October 11, 2014

The ubiquitous Blue jay, stealer of chips, chaser of cats, lone Canadian major league baseball team

Most bird watchers learn to identify the Blue jay as a child, the stuff of early readers “blue is for Blue jay” and the smiling, more recently frowning mascot for the Toronto baseball team, Blue jays are one of those birds “that everyone knows.” However, jays are more complicated than we may give them credit for. Members of the corvid or crow family, jays are intelligent socialites that stash acorns stores for winter and even migrate. If a jay seems to be extra jowly, gobbled with thick neck, they may be transporting “mast” the harvest of seeds and nuts produced in the forest. Acorns are a favorite and jays will carefully stash these precious swallows of fat and oils in trees, shallow holes, or under rocks to fortify them during the winter.  Beginning around the Jewish New Year Blue jays can be seen passing over roads in low flights above the tree tops. The jay’s flight style is an open winged glide, on surprisingly long “fingers” or primary flight feathers. An overall roundish wing, with blockish head, they often appear white and grey, the illusive blue of their back and head, washed out by the sky’s light.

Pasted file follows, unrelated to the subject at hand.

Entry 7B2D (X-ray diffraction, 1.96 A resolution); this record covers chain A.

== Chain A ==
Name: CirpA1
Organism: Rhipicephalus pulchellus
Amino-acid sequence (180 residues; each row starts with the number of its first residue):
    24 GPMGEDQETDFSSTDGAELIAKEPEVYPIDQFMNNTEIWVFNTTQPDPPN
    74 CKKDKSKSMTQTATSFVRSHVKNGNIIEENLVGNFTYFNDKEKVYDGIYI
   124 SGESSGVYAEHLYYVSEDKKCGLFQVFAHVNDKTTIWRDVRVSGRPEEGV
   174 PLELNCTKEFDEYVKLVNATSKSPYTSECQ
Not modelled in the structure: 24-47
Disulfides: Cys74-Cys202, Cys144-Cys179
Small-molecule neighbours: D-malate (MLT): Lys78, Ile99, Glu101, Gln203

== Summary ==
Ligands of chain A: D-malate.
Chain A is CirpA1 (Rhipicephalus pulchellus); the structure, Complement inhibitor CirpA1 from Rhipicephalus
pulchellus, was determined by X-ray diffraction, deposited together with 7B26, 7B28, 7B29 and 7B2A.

1 comment:

PhotoEditor61 said...

Hi Alex,

Last summer we saw some strange behavior on the part of a group of blue jays. They appeared to be repeatedly "falling" through the trees in our back yard. Once on the ground, they would fly to the top and do it again.

Were they trying to knock food out of the trees? Or just having fund?


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is an educator, bird watcher, and writer fascinated by the intersections of place, people, nature, and culture. He works for Mass Audubon and lives in the heart of Massachusetts. For questions or comments please contact: alexanderjosephdunn@gmail.com

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